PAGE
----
Americans view liberty as a birthright guaranteed by a written Constitution and Bill of Rights. Feeling overly secure in their liberties, most cannot imagine any branch of the federal government abrogating constitutional rights such as the freedom of the press or of assembly. These First Amendment guarantees are enshrined in the Bill of Rights in clear, unmistakable language.
Moreover, in interpreting the Constitution, the judiciary often has a tendency to expand enumerated rights rather than to restrict them. For example, the Supreme Court has gone so far as to use the “penumbras” and “emanations” from the Third Amendment’s prohibition on quartering troops to strike state laws regulating contraceptives.
Freedom and written constitutional guarantees, however, should not be taken for granted. On June 26, the Supreme Court came within one vote of erasing the Second Amendment from the Bill of Rights. This amendment, of course, reads as follows: “A well regulated Militia, being necessary to the security of a free State, the right of the people to keep and bear Arms, shall not be infringed.”
The plain language recognizes a personal right, belonging to “the People,” to possess firearms. Through legal legerdemain, gun-control advocates and four justices sought to limit the Second Amendment to military service.
District of Columbia v. Heller was a challenge to Washington, D.C.’s total ban on possession of usable handguns in the home. Under the district’s laws, it is a crime to carry an unregistered firearm, and the registration of handguns is prohibited. Registered long guns kept in the home must be unloaded and disassembled or bound by a trigger lock. The result is that citizens have no legal means of defending themselves, should an intruder enter their residences.
In a 5-4 decision written by Justice Antonin Scalia, the Court struck down the D.C. gun laws and held that the Second Amendment is “an individual right having nothing whatever to do with service in a militia.” Justice Scalia traced the origin of the right to bear arms to Great Britain, where the eminent jurist William Blackstone in 1765 recognized that it was “the natural one of resistance and self-preservation.” In his Americanization of Blackstone’s Commentaries, St. George Tucker noted that the Second Amendment permitted a citizen to “repel force by force” when “the intervention of society in his behalf, may be too late to prevent injury.”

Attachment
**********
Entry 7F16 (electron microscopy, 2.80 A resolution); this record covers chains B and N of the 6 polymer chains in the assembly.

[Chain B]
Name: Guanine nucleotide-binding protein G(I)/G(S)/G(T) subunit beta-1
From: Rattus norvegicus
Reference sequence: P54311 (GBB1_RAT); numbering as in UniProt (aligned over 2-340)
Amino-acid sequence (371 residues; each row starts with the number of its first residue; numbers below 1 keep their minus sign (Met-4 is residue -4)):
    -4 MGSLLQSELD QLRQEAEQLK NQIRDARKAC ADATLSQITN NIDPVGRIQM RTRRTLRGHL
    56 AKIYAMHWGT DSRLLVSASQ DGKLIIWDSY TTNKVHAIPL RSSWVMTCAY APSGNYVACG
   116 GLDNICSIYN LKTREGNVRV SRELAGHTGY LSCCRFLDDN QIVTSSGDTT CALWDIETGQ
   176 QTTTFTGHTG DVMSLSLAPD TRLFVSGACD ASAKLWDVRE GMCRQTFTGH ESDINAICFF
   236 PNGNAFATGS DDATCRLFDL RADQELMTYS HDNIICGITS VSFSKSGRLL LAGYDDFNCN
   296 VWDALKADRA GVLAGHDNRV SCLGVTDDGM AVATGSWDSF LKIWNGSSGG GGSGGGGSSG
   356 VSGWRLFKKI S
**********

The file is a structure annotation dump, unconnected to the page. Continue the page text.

Justice Scalia further noted that history taught the founding generation that tyrants sought to oppress the people not by banning militias, but by taking away the people’s arms, enabling a select militia, or raising a standing army. Anti-Federalists feared that the new federal Congress would use its power to organize, arm, and discipline the militia to create a select militia or to ban it outright. Thus, to guard against these possibilities, the Second Amendment was added to the Constitution and cannot be viewed as a corporate right associated with military service.
Scalia opined that, “if [the district and mayor] are correct, the Second Amendment protects citizens’ right to use a gun in an organization from which Congress has plenary authority to exclude them. It guarantees a select militia of the sort the Stuart kings found useful, but not the people’s militia that was the concern of the founding generation.”
In other words, a corporate right associated with military service would not have addressed Antifederalist criticisms and would have done nothing to limit federal power. Under the district’s interpretation, the Second Amendment would have been a meaningless, cosmetic addition to the Bill of Rights.
Heller is being described as one of the most important Court decisions of the new century. While it is a landmark case and the Court reached the right result, Americans should not forget that this was a 5-4 decision. Four justices of the Supreme Court would have ignored the plain language and historical context to permit the disarming of the citizenry. Believing themselves at liberty to rewrite fundamental law, these justices would leave Americans at the mercy of street thugs and federal tyranny. The efforts of the four dissenting justices should alarm Americans and remind them that constitutional liberties are not as secure as they might think.